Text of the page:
2011 final driver rankings: 10th – 4th

This is the third article in a 4-part series, ranking all 28 drivers of the season. This section of the ranking covers drivers such as Mark Webber, Lewis Hamilton and Nico Rosberg.

10th – Paul di Resta

Di Resta has proven to be a surprisingly fast and reliable rookie

Di Resta has proven to be a surprisingly fast and reliable rookie

Previous ranking: 13th

Review from previous ranking: “Ragged drives have lost him points, but nevertheless a decent start to his F1 career for the Scot.”

It still amazes me that Paul di Resta is in only his first year in F1 – his form makes him look like an experienced veteran.

Aside from a few scrappy rookie errors, Di Resta has been incredibly reliable and solid for a rookie, amassing the most racing laps by any driver this year. He out-qualified teammate Adrian Sutil 9 times, and held this advantage 6 times in the races.

Force India later began to split their strategies between their two drivers, which resulted in a hit-and-miss second half for Di Resta. Despite this, many have been seriously impressed with the Scot’s mature attitude and confident driving this year.

The fact that he scored points in his first 2 races, as well as 6 of the last 9, spoke volumes.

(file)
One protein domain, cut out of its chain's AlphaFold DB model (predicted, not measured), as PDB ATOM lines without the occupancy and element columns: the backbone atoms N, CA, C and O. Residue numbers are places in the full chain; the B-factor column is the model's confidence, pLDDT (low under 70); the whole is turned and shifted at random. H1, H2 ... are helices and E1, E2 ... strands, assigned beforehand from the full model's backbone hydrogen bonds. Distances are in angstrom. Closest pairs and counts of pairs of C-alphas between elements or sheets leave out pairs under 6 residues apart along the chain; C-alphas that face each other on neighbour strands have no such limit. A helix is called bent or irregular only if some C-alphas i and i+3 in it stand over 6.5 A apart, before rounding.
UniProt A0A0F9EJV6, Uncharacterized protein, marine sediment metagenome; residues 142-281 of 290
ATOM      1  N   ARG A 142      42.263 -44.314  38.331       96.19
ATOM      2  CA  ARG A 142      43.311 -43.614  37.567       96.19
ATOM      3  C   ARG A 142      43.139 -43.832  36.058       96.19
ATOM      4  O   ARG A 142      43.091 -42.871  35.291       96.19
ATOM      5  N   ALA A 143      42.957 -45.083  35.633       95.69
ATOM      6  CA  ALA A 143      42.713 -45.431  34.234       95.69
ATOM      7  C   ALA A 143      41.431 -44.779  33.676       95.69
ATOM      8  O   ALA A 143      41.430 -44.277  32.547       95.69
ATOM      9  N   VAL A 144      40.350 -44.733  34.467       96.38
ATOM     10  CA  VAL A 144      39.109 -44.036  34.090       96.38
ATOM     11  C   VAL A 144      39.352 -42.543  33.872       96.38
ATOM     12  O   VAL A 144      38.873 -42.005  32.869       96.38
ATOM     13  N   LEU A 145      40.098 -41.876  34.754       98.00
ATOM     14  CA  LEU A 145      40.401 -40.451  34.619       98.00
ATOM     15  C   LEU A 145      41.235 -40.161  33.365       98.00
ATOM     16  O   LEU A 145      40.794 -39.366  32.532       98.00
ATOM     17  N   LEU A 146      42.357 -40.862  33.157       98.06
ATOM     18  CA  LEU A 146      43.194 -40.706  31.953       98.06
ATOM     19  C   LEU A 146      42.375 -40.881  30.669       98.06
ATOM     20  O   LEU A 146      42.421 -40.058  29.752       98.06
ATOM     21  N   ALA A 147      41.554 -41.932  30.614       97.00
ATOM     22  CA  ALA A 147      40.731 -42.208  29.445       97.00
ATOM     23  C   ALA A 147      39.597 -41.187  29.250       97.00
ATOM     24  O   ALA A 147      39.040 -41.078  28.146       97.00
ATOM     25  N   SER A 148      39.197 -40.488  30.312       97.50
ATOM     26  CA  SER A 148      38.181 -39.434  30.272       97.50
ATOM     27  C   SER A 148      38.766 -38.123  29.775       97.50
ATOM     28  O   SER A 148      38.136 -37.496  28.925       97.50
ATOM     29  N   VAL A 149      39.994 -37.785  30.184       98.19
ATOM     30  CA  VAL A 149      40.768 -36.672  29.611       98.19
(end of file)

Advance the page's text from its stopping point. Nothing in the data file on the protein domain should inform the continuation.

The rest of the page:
9th – Adrian Sutil

Sutil performed well, but it wasn't enough

Sutil performed well, but it wasn't enough

Previous ranking: 15th

Review from previous ranking: “If he is beaten by Di Resta in his first year, then Adrian will find himself shunted out of the way by the hotshot rookie.”

It’s both a blessing and a curse for teams to see their driver perform brilliantly while their contract is up for review. A blessing because it brings the results the team craves, a curse because the form rarely continues into the next season (see Toro Rosso).

Sutil found himself under huge pressure from rookie Di Resta, and delivered the goods fantastically in the second half of 2011. Taking season-best 6th places in home race Germany and Brazil were the highlights. It has been a complete turnaround from Germany only 2 years ago, when he bottled his first-ever points-scoring finish by clashing with Kimi Raikkonen.

He enjoyed a decent overall margin over Paul in both qualifying and the races, and rarely lost an opportunity when it was presented.

Adrian has proven himself to be much more reliable and mature than his previous driving indicated, but ultimately it wasn’t enough to retain his contract for 2012.